Are you afraid to take risks?
Many people are.
It's fear that paralyzes them from catapulting their businesses to higher levels of profitability.
Patricia Sawatzky was like you.
She was scared to get out of her comfort zone.
An admitted introverted bookkeeper, who operates her business, TAP Bookkeeping, out of small town Campbell River, British Columbia, was hesitant about making any big leaps.
But once she recognized the value in taking a risk, her business and world would change forever.
Today, the clients are rolling in and now she's become an inspiration to bookkeepers across Canada.
During this interview, you'll learn...
The tools that can help you feel more at ease when making scary decisions about your business
Why it's important to take advantage of organizations like the IPBC to get you comfortable in social environments
Why professional growth only happens with personal growth
To find out more about Patricia and to download the resource mentioned in this episode, visit http://www.thesuccessfulbookkeeper.com/.
Michael Palmer: 00:50 Welcome
MP: 00:56 back to The Successful Bookkeeper podcast. I am your host, Michael Palmer, and today's guest is Patricia Sawatzky. She runs a bookkeeping firm in Campbell River, British Columbia. She was one of the very first members of pure bookkeeping in North America. She actually helped us translate the sage 50 bookkeeping business process manuals for Canada and as well. I consider her a good friend. Welcome to the podcast, Patricia.
Patricia Sawatzky: 01:30 Thank you so much, Michael. It is a pleasure to be here and to join you all today.
MP: 01:40 Yes, absolutely. And you know, Patricia, I wanted you on the show because you've, you know, I've known you for a long time, I've seen your business grow, you've got an incredible story of your Business Journey and I think a lot of our listeners can learn from your business journeys. I'm happy to have you on IQ. It has been quite a journey.
PS: 01:51 Yeah. One that I never ever thought I would take. If you had asked me six years ago, I wouldn't have thought I would be on a Bookkeeping Business Journey, but here I am and being quite successful. Yes. And let's say that tees up the very first question I have, which you know, let's hear about the early days. How did you end up getting to be a person that was in business for yourself as a bookkeeper? Well, it actually happened quite by accident. I had worked in the bookkeeping industry for small and large size businesses, sometimes doing the full cycle, sometimes only doing accounts payable or payroll, those types of things. And I ended up in this small community and did some temporary work and finally got worked with a fellow that wanted a reception and a bookkeeper. And that involved being there from nine until three, five days a week.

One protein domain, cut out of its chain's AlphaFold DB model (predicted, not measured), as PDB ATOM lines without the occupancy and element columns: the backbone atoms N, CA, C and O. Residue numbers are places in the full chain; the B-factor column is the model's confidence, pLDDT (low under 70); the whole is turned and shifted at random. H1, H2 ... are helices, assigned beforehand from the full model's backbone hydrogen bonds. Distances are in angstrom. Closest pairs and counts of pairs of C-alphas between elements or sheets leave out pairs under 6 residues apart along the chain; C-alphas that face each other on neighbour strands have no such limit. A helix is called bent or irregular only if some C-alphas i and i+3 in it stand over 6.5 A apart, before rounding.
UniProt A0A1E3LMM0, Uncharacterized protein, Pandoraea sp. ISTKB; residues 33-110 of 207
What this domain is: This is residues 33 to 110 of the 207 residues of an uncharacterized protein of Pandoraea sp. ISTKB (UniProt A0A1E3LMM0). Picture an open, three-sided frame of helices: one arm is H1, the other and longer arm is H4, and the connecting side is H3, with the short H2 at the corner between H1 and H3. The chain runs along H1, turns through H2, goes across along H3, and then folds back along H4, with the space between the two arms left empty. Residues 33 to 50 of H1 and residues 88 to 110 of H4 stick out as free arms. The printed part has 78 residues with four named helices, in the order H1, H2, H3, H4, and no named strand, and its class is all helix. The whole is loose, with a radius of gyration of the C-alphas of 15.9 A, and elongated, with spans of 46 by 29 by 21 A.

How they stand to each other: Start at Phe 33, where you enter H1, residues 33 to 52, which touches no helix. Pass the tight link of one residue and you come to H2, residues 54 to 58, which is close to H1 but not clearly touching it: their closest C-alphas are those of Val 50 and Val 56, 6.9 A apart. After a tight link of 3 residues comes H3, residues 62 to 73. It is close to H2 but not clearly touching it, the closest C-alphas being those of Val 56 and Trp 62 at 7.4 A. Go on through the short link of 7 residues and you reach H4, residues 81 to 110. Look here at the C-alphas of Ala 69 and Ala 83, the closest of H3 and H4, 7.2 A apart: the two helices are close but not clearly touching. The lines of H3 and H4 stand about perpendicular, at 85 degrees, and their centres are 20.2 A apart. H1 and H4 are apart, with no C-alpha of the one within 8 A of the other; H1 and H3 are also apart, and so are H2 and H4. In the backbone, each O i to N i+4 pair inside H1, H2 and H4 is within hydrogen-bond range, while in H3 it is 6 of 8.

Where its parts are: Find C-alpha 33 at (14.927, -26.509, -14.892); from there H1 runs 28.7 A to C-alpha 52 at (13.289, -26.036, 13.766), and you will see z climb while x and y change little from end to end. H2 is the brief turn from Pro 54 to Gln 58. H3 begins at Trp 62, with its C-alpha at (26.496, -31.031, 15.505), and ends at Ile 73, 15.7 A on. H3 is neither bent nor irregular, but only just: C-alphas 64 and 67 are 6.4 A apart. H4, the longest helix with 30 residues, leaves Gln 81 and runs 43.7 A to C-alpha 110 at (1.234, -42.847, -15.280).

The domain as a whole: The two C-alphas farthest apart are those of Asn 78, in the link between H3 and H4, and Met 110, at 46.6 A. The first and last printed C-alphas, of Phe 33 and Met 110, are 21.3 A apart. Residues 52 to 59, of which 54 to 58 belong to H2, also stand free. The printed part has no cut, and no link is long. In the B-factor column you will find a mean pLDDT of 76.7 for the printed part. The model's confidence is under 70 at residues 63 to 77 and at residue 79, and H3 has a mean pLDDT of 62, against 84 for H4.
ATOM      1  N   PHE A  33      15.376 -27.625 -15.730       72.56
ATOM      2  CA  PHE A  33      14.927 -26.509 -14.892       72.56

PS: 02:46 But once I got his three years of bookkeeping caught up, after the first nine months, I was bored and I started looking for other work and the business owner came to me and said, well, you're a really good bookkeeper, so why don't you just take on clients, you can do them here. And so I took that as an opportunity. So I started to put some feelers out and before I knew it, that business owner brought me, my first client. And after that, as I started to grow and learn, I found it very difficult to say no. And it's interesting because around that time I had been having some, some dental health issues and was told that I needed to come up with $45,000 for this dental work within the next 24 months that I had to have done. And I was amazed to see how as I took on clients and I built the business every time I had to go in and pay another dental bill for another procedure, and these are, you know, we're talking 10 and $12,000 at a shot.
PS: 03:48 The money was there. So I may not have been taking on a wage, but it was paying for things that I desperately needed to have done. And it wasn't until I got really busy that I started to think that, what am I gonna do? I can't do this by myself. I was working six days a week, 16 hours a day. So then I thought about hiring somebody and I did. I hired a girl, but of course, I had no idea what I was getting into. That in itself is an interesting story because I met this Gal at our toastmaster's club and she had been taking an accounting course. She was Chinese, in China, and was here in Canada working towards finishing off her CGA. And it was the Easter weekend. I remembered it really clearly. It was Friday, Easter Friday, and I was so tired and burnt out and I had all this work to do and I phoned her and I said, would you be willing to come to work for me?
PS: 04:54 She said, yes, when and I said, now this is good. Friday at 11 o'clock she said, yes, she wanted to work so bad. So she came and I didn't even realize that number one, I didn't know if she could read English. I didn't know her understanding of accounting or bookkeeping. I didn't know what she knew at all. And yet I hired her and it, it, it worked to a point because I used her very strongly, strictly for data entry and then I went in and checked it. But after a few months of that and then having to go in and realize that I was having to correct a lot of things, I let this individual go and that's where I really started to realize that if I wanted to do a business that was a very, very different model or where I was heading for the direction was totally different than where I had been.